A "pay as you go" program, workers today are paying Social Security taxes to fund current retirees' benefits. Foushee noted that the program is running at a surplus and, if there are no changes, should pay 100 percent of expected benefits up to 2041.

At that time, following a surge in retiring baby boomers, the program will have funds for roughly 75 percent of expected benefits, she said.

A dysfunctional system

Kenneth Bell isn't shy about his frustration with Medicare.

Based in Denver, Bell is a regional manager for the Western U.S. for America's Health Team, a health insurance brokerage company.

With more than seven years of experience in the health insurance industry, Bell is all too familiar with problems preventing citizens from receiving adequate or cost effective care through Medicare.

Part of his job is helping clients understand the nuances of Medicare supplemental products, offered through private insurance companies, while helping them find the best insurance for their needs.

It won't be hard for Bell to step out of his salesman role Monday, when he will share his experience and insights into Medicare. His discussion will include an overview of the program as well as suggestions for how to best steer through what can be a confusing system of options.

"We can't fix (Medicare) : so we're going to show people a way to work within the confines of a Scotch-taped-together, broken health care model," he said.

While talk of Medicare may seem a bit dry for a warm summer evening, Bell promises a lively and informative discussion that will help people make the system work for them and "put dollars to the bottom line."

"I can assure you it will be exciting," he said.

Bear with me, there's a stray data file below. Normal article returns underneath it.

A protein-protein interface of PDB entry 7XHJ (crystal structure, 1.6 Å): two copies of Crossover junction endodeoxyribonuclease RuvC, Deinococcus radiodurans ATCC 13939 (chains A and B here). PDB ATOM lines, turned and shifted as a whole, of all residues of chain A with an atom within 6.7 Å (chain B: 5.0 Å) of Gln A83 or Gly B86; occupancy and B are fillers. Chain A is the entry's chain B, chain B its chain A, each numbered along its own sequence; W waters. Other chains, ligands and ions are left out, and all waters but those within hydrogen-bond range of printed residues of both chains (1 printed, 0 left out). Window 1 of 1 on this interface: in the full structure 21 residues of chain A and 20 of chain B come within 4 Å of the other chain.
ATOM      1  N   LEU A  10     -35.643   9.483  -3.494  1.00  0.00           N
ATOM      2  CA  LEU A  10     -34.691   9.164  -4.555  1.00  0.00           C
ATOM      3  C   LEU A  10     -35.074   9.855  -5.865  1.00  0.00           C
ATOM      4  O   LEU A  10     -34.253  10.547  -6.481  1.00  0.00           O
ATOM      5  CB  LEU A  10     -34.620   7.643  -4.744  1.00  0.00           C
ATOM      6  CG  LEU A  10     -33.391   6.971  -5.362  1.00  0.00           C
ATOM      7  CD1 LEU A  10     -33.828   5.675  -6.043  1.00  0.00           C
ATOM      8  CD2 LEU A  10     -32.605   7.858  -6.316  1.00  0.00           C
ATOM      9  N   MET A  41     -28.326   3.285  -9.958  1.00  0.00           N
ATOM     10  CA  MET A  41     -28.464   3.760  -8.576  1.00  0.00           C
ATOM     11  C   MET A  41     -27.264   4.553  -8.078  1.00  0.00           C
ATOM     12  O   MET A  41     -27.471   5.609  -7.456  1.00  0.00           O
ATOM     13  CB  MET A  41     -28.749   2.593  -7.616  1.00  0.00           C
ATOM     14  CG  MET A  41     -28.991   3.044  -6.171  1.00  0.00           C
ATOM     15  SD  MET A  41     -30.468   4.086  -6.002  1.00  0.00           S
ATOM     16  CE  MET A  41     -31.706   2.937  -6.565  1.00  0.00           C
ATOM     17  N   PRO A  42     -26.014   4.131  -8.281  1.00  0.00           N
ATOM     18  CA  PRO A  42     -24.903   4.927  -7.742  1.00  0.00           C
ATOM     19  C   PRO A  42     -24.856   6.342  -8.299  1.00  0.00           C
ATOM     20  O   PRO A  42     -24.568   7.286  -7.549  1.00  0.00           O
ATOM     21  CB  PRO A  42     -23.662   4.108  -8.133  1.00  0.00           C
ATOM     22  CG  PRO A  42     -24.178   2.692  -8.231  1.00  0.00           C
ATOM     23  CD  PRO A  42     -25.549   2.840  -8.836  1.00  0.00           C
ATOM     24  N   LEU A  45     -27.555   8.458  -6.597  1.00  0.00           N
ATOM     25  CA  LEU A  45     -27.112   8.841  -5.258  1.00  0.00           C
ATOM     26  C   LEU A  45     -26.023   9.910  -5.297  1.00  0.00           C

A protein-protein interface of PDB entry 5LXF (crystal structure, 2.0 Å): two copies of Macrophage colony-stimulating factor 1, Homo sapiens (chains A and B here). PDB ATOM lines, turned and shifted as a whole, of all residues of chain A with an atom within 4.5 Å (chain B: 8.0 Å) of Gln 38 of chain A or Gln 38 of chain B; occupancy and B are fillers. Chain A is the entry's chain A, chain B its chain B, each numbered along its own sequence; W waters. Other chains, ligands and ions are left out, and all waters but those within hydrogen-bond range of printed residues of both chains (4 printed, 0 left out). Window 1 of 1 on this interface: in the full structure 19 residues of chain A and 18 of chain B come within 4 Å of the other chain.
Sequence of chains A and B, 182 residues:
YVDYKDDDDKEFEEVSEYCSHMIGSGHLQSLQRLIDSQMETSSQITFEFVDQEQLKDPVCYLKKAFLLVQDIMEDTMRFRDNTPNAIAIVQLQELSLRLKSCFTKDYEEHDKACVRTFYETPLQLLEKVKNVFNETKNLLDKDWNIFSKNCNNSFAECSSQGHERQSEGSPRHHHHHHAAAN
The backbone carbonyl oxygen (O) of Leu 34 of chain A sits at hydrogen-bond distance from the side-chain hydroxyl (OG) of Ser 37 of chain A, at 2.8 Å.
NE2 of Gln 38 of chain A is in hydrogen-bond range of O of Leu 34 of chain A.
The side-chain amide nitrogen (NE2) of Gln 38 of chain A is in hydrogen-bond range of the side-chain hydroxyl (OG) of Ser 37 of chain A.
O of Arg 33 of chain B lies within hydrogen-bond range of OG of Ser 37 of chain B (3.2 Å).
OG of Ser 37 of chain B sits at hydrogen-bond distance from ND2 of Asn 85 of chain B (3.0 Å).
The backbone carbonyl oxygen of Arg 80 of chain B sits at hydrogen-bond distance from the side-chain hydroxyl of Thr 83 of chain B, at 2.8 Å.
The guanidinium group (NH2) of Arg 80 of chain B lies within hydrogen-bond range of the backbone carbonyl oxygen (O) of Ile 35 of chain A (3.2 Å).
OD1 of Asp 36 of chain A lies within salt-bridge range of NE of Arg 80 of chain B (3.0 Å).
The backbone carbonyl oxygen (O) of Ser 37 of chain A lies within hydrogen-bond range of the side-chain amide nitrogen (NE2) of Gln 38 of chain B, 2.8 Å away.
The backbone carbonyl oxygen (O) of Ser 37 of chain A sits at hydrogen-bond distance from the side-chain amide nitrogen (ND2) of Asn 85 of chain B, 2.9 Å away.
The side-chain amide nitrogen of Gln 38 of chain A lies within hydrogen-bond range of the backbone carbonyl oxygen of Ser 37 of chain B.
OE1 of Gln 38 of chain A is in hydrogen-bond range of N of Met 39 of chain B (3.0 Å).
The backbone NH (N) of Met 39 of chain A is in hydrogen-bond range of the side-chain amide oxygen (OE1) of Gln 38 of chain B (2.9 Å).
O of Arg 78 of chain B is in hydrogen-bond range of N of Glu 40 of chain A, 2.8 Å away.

Most older adults can receive Medicare benefits within a seven-month period surrounding their 65th birthday. If they are receiving Social Security or Railroad Retirement benefits, they automatically are signed up for Medicare. If they are not receiving those benefits, they must sign up themselves.

Recipients who have paid enough Social Security taxes receive Medicare Part A, which helps cover hospital bills (as well as hospice, home health and skilled nursing care) where Medicare is accepted, without having to pay a premium.

Recipients have the option of signing up for Medicare Part B, which helps pay for doctor's bills and some preventative services. Part B involves a deductible of $135 (2008) and a monthly premium which is currently about $96 for most people.

From there, Medicare recipients can enroll in a Medicare-approved prescription drug plan and/or supplemental or Medigap insurance through a private insurance company. Medigap plans help pay copayments, premiums or services not covered by Medicare.

Some private insurance companies also offer Medicare Advantage Plans, which provide Original Medicare benefits (Part A and Part B) and additional benefits. Copayments generally are lower, though recipients may be more limited in where and how often they receive care.

This article includes information from "Medicare Plan Choices," and "Getting Started with Medicare," at

- Tamera Manzanares writes for the Aging Well program and can be reached at Aging Well, a division of Northwest Colorado Visiting Nurse Association, is a community-based program of healthy aging for adults 50 and better. For more information, log onto or call 871-7676.